Tag Archives: Frank Clark

CHAWK LINES -- Training camp new

Some observations from Day 14 of camp from those who were there (and other features):

Earl Thomas returned to the field in pads for the first time since the Super Bowl.

“Just don’t go feelin’ sorry for me, people!” Nate Boyer said after the Hawks released him Tuesday.

Boyer was cut because the Hawks needed to add a quarterback: Tyler Lockett’s Kansas State QB, Jake Waters.

Anthony McCoy, who in the preseason opener showed his old habit of dropping easy catches, tried to make up for it in practice with a couple of great catches.

Field Gulls broke down all of Frank Clark’s big plays from Friday — and there were a lot of them.

Undrafted DT T.Y. McGill played well vs. Denver and remains motivated to keep impressing Pete Carroll and the coaches.

USA Today goes over old territory on the Chancellor holdout: the price of success, Kam still being a team player, etc.

The Sporting News ranks John Schneider as the best general manager in the NFL.

Jimmy Staten, waived by Seattle because of depth problems at cornerback, was picked up by the New York Giants.


Clark & Lockett prove they were worth it

Lockett and Carroll Aug. 14
As Tyler Lockett finishes his 103-yard TD return, referee Eugene Hall collides with Pete Carroll on the sideline.

The Seahawks took a lot of heat for drafting Frank Clark and Tyler Lockett with their first two picks this year.

The media ripped them for using the 63rd overall pick on Clark, who was kicked off Michigan’s team last year after he was involved in a domestic disturbance. And some were dubious of Seattle’s move to trade four draft picks to take Lockett six spots after they drafted Clark.

Clark clearly has to keep his nose clean off the field for eternity, but the performances by him and Lockett on Friday were a nice little sampler of what Pete Carroll and John Schneider expected when they drafted them.

Lockett returned a kickoff 103 yards for a touchdown and finished with 188 yards on four kick returns and 18 yards on his only punt runback in Seattle’s 22-20 loss to the Denver Broncos. Clark, meanwhile, was a monster along the defensive front all game, finishing with a game-high nine tackles and a forced fumble.

As Carroll said after the game, “That’s a beautiful first message they sent us.”

Continue reading Clark & Lockett prove they were worth it

Training camp status report: Defense

Line play in scrimmageThe Seahawks open the preseason against the Denver Broncos tonight in Seattle. Here is our breakdown of the defense, what we will be watching in the first game and our updated roster projections:

Veterans: Michael Bennett, Cliff Avril, Brandon Mebane, Ahtyba Rubin, Jordan Hill, Cassius Marsh, Greg Scruggs, Demarcus Dobbs, D’Anthony Smith, Jesse Williams, David King, Jimmy Staten, Julius Warmsley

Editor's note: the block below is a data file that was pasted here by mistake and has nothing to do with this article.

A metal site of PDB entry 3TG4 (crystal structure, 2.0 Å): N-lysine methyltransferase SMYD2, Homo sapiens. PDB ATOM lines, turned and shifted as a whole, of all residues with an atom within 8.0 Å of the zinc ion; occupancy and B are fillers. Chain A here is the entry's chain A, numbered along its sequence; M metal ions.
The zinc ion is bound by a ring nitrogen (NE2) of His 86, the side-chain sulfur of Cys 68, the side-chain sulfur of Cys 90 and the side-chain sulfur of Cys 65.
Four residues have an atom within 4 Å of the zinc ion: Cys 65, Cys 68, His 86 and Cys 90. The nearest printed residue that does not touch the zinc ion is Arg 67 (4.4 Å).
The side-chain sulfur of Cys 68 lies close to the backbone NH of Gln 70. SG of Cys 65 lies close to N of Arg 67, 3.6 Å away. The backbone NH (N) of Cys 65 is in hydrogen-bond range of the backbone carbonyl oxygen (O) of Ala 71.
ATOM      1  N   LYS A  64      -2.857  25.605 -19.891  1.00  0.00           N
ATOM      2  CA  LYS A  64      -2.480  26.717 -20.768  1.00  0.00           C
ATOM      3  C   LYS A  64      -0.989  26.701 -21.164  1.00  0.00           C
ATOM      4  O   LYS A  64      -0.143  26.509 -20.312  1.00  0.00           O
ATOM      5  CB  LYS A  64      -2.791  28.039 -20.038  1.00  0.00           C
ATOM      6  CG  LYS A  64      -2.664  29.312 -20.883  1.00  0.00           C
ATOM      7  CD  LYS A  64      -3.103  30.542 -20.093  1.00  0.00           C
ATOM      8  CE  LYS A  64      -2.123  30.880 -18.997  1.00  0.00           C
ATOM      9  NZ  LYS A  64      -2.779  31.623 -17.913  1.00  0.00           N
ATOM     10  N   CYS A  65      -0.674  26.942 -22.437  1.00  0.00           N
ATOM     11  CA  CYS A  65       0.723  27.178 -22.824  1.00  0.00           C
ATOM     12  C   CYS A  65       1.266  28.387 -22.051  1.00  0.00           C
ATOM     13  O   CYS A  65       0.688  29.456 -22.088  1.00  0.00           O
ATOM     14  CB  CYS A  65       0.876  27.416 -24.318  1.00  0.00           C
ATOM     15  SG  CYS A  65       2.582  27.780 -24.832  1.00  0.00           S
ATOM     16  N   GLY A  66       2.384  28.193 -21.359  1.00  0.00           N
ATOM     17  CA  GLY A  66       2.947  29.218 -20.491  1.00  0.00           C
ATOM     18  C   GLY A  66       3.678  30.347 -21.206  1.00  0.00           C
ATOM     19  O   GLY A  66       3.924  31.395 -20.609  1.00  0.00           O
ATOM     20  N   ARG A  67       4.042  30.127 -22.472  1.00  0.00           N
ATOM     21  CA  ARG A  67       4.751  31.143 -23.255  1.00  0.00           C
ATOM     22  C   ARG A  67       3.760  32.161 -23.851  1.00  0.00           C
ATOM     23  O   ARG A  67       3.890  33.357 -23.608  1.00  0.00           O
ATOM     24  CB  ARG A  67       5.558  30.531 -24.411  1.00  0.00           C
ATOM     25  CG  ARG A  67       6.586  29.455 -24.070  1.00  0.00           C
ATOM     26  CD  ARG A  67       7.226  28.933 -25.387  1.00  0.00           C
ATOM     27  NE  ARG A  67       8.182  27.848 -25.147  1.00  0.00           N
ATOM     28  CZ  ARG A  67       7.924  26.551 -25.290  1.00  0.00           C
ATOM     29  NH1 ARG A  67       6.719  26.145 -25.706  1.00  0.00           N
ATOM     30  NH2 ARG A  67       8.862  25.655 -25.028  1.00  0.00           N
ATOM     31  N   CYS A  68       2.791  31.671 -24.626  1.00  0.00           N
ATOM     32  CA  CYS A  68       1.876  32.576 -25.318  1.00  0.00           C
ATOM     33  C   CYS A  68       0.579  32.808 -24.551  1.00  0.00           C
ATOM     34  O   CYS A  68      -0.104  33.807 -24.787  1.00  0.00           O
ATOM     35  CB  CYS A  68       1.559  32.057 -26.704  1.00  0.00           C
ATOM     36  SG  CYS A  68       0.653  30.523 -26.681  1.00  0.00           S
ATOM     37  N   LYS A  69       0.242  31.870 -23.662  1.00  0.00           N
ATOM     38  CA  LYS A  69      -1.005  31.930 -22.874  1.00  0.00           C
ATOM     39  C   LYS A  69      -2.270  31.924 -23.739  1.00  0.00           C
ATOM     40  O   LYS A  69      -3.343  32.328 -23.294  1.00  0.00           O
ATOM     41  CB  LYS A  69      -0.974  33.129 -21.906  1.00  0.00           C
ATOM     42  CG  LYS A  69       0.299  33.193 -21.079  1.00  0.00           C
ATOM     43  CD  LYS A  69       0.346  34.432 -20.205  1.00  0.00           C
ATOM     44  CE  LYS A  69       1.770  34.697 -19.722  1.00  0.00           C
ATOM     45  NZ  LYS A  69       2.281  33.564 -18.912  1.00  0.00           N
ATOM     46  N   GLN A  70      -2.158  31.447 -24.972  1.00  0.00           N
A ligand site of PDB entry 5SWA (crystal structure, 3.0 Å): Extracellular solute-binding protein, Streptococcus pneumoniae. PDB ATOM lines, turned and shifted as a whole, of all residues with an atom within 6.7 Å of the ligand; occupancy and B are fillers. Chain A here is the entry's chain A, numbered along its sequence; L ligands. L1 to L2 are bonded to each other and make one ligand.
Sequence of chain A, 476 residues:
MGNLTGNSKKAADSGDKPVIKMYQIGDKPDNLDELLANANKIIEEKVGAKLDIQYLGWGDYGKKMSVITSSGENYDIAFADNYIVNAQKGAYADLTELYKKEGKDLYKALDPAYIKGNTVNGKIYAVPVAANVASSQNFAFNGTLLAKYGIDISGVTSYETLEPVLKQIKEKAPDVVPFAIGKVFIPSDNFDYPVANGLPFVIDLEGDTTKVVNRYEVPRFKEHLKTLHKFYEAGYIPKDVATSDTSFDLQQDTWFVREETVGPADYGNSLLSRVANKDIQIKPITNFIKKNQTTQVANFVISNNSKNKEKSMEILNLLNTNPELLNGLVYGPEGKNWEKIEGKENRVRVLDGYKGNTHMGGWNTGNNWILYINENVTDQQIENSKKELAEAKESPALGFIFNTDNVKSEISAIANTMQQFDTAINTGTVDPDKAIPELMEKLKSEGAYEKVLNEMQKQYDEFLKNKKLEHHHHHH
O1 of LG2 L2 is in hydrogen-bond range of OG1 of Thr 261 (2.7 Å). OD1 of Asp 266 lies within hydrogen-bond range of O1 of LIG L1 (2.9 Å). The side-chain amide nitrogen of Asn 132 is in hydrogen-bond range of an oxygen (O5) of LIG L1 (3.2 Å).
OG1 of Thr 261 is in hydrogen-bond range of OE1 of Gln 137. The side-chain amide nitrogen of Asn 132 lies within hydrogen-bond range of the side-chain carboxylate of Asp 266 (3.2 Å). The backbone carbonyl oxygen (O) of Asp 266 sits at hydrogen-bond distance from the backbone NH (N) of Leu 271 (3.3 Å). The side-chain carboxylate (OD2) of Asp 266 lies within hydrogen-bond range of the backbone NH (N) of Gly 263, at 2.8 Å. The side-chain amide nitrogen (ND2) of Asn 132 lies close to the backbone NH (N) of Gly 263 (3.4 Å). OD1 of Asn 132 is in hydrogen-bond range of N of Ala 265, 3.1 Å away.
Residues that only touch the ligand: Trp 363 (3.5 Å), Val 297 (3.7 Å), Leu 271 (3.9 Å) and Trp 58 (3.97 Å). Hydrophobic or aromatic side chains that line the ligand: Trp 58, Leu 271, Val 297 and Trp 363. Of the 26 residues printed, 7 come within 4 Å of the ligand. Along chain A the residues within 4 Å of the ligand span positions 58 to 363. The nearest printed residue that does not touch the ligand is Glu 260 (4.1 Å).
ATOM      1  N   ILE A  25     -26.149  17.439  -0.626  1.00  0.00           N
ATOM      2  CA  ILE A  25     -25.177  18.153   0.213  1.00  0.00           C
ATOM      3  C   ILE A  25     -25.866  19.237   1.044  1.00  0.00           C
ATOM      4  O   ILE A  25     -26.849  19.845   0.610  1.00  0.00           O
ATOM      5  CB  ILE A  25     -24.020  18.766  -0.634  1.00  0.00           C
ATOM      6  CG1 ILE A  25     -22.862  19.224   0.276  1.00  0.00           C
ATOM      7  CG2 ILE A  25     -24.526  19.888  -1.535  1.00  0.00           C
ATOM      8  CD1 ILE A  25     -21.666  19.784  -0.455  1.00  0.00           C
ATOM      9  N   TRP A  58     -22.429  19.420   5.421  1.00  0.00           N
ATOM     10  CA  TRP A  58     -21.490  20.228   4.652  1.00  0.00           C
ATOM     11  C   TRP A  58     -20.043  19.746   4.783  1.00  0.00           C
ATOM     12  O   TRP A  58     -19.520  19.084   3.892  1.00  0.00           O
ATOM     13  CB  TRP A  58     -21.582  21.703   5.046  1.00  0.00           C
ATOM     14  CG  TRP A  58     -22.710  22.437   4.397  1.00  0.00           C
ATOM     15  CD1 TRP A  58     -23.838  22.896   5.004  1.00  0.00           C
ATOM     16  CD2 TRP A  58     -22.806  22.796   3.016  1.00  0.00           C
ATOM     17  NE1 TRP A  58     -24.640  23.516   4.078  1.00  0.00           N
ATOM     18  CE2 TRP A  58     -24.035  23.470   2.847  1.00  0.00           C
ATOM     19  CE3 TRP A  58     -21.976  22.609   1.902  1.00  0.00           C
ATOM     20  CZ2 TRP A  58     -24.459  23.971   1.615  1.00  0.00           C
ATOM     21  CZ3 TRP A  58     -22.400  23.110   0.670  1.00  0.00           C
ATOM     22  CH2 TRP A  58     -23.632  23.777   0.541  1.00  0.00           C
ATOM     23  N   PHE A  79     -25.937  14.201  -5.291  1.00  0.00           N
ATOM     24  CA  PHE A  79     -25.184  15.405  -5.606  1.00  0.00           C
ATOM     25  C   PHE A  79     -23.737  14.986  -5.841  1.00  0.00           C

Rookies: Frank Clark, Obum Gwacham, T.Y. McGill

Pete Carroll says this defensive front is the fastest he has had in Seattle — clearly a nod to the addition of Clark. The coach was stoked about the unit after the scrimmage last weekend, and he is clearly excited about a pass rush that features Bennett, Avril, Clark, Hill and Bruce Irvin.

The one bummer was the release of Tony McDaniel, who turned out to be the cap casualty over Mebane after the big contracts given to Russell Wilson and Bobby Wagner.

Bennett still is unhappy with his contract, and he even told McDaniel he would love to be back in Tampa Bay (he probably saw the Bucs’ salary cap space: $13.7 million).

But Bennett has been mentoring Clark, who is going to be Bennett Jr. this season — an inside-out player.

“I lean on him a lot; he looks out for me a lot,” Clark said of Bennett. “He’s a guy that’s been in the league for a numerous amount of years. He has experience. He’s a great player, as well as Cliff Avril, Big Mebane; they teach me a lot of things, just the proper techniques of how to play NFL football.”

Continue reading Training camp status report: Defense

CHAWK LINES -- Training camp new

Some observations from Day 6 of camp from those who were there (and other features):

Jesse Williams, a second-round talent the Hawks picked in the fifth round in 2013 due to knee problems, says he hopes he got rid of his bad injury luck when he had his cancerous kidney removed this offseason. It would be a great story if he somehow became a contributor this season, but don’t get your hopes up.

Jermaine Kearse apparently is doing his best to fend off Seattle’s younger, cheaper receivers, according to Bob Condotta of The Seattle Times.

Stephen Cohen of the Seattle P-I wrote about a couple of receivers named Doug: Baldwin talked about Percy Harvin and mentoring young receivers, and McNeil worked at cornerback.

John Boyle of Seahawks.com wrote more about Baldwin, who said Tyler Lockett is “a lot more polished than I was as a rookie.”

Boyle also relayed rookie Frank Clark’s comments about playing 3-technique and learning from Michael Bennett.

Tom Cable told KJR-AM that Lemuel Jeanpierre is the favorite to win the center job; he thinks Justin Britt is becoming a consistent right tackle; and Russell Okung is very focused on the season, not his contract.

Kam Chancellor apparently wants most of his 2015 and 2016 salaries paid up front before he returns to the team. Very unlikely.

CHAWK LINES -- Week in review

Bob Condotta recapped the Week in Russell Wilson Reports.

Michael Bennett, who lives in Hawaii in the offseason, says he might hold out for an upgraded deal: “I don’t mind staying home for a little while.” It’s an empty threat, and he knows it.

Cliff Avril said contract stuff won’t affect how the Seahawks come together on the field.